System failed mentally ill teen
TheStar.com – opinion/editorials
Published on July 18, 2011.
Hours before committing suicide in his cell at the Syl Apps Youth Centre, Gleb Alfyorov piteously asked the judge presiding over his case: “If I have mental issues, why am I in jail?”
That’s what Ontarians need to know as a coroner’s inquest probes the death of the tormented 17-year-old, who hanged himself while waiting for a court-ordered mental health assessment.
For more than a month Star reporter Diana Zlomislic was frustrated by government lawyers in her attempts to obtain documents on the case. Last week, after making a special application to the judge, she got them. What they showed was a litany of preventable errors. Directives were ignored. Funds were not approved in time. Judges, lawyers and psychiatrists all failed the young man.
It was clear when Alfyorov landed in court at 15 that he was a very sick kid.
But instead of being treated, he was locked up, shuttled between jails, never properly assessed and let down by a succession of officials.
The judge who ordered a 30-day psychiatric assessment of the Pickering youth told him: “I want you to be with a team of specialists — nurses and doctors who can meet with you and talk with you about things.” But instead of sending him to the Whitby Mental Health Centre, where such assessments are done, she sent him to the Syl Apps Youth Centre in Oakville, a combined jail and secure treatment facility that is not set up to do assessments.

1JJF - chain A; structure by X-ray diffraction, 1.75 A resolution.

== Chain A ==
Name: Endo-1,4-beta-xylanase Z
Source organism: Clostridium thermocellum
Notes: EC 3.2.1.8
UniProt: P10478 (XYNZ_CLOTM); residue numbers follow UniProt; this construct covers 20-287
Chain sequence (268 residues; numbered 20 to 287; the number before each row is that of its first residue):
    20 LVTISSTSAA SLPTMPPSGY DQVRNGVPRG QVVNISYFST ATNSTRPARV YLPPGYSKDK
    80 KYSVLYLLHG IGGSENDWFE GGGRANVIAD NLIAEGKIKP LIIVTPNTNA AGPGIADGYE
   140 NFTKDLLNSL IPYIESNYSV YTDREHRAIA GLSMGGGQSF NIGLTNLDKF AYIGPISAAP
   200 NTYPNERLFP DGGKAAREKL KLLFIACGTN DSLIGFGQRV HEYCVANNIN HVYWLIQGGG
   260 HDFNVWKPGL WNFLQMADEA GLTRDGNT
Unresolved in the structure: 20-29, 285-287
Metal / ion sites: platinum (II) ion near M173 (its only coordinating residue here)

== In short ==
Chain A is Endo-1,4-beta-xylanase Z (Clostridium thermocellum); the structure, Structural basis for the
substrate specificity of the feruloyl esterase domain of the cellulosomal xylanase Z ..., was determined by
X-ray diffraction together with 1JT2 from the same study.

The duty counsel who recommended Alfyorov be sent to the centre did not realize the privately run facility even had a jail.
No one at the youth centre read the note explaining why he was there. When a police cruiser delivered him, the staff strip-searched him, interviewed him and put him a jail cell where he had virtually no contact with any of the facility’s medical or psychiatric staff.
The clinical director of the Syl Apps Centre was travelling across Ontario at the time, giving speeches on youth suicide. He did not believe Alfyorov to be at risk of suicide.
Within 10 days, the province agreed to pay $3,500 for the assessment, but the Syl Apps centre complained after a month that it still did not have the fund. Alfyorov pleaded with the judge not to send him back for another month, but she told him she could not deal with the matter that day.
There was no tomorrow for Alfyorov. That night, guards forgot to remove his sneakers from his cell. He used the laces to hang himself from a grill protecting a ceiling smoke detector.
If this were an isolated tragedy, it would be reasonable to hope the inquest into his death would prevent other young people with mental illness from suffering the same fate. But an eerily similar inquest is being conducted into the death of Ashley Smith, a 19-year-old with a history of mental illness, who strangled herself in a Kitchener prison a year earlier. And both investigations come at a time when mental health providers are pleading with all three provincial party leaders to address the urgent need to get children and youth into treatment. According to Children’s Mental Health Ontario, three out of four young people don’t get the help they need.
Egregious errors by provincial authorities were partly responsible for Alfyorov’s untimely death. But so was Ontario’s grossly inadequate mental health system.
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